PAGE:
Stations of the Elevated

1_0002Kaka’ako, Honolulu, 2014

I took the train from Manhattan to Coney Island this past week. I enjoy riding the elevated lines for the peek at random acts of art. In my own city of D.C., I recently biked by a painting crew splotching over an especially cool tag. The effects of gentrification ripple out like a stone dropped in water. The obvious culprits are easy to spot (I’m looking at you Empire Mayonnaise). The literal white washing of street art is subtler.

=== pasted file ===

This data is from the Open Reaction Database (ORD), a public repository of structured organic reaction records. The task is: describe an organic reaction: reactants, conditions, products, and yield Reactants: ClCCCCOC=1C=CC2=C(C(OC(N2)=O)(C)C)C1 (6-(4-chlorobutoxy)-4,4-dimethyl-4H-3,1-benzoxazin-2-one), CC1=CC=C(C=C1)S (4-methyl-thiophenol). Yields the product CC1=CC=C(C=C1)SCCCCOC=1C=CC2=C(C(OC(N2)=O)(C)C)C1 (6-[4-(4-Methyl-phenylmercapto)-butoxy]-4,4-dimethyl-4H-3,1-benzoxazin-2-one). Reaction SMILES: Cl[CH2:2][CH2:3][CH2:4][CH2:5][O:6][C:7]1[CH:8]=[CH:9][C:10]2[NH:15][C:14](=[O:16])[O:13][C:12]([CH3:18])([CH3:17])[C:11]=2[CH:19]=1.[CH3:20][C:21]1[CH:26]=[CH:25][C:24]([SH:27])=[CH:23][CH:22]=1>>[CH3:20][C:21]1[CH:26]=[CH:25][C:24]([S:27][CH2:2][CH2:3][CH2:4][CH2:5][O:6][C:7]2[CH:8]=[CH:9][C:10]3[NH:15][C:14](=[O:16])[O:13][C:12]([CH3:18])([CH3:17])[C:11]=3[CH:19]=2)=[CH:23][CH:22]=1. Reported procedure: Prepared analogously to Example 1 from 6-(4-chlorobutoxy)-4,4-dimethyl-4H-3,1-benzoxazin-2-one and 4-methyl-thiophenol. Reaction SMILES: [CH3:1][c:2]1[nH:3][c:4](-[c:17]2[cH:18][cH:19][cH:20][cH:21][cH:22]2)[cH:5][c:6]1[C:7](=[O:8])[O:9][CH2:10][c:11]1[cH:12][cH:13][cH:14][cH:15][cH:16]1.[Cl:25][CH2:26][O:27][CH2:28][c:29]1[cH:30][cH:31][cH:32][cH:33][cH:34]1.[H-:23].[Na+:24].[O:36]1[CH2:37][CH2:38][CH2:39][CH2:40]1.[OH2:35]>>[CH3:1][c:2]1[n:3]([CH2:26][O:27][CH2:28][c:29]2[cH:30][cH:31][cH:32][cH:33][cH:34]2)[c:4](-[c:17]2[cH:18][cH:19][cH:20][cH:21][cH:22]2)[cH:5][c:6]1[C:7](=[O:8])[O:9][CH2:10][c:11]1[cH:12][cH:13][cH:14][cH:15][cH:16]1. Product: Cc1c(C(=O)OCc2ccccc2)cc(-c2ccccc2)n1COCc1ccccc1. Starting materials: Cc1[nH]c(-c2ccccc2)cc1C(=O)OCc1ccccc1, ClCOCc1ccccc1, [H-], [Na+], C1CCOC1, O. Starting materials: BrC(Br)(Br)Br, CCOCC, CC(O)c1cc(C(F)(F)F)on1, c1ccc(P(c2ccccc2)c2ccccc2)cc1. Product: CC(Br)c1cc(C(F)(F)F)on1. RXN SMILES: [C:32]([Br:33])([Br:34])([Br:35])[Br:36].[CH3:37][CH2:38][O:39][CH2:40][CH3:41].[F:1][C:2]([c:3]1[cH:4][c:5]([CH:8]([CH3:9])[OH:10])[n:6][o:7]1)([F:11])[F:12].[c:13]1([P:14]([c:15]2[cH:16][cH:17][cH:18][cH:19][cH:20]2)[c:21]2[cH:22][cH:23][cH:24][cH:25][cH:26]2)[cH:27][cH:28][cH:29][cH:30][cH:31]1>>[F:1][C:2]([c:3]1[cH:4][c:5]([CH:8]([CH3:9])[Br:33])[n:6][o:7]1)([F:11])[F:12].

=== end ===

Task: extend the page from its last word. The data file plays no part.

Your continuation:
Hua Hsu recently addressed this issue in a comment for the New Yorker. In the piece, Hsu mentions a 1970s film on New York’s nascent graffiti scene called Stations of the Elevated. Directed by Manfred Kirchheimer, the wordless film offers an impressionistic glimpse of early hip hop culture. Sure, street art comes with historical associations to gang life and aimless kids. However, it can also be an early sign of the rejuvenation of a landscape. Let’s not forget this as we give it a fresh coat.

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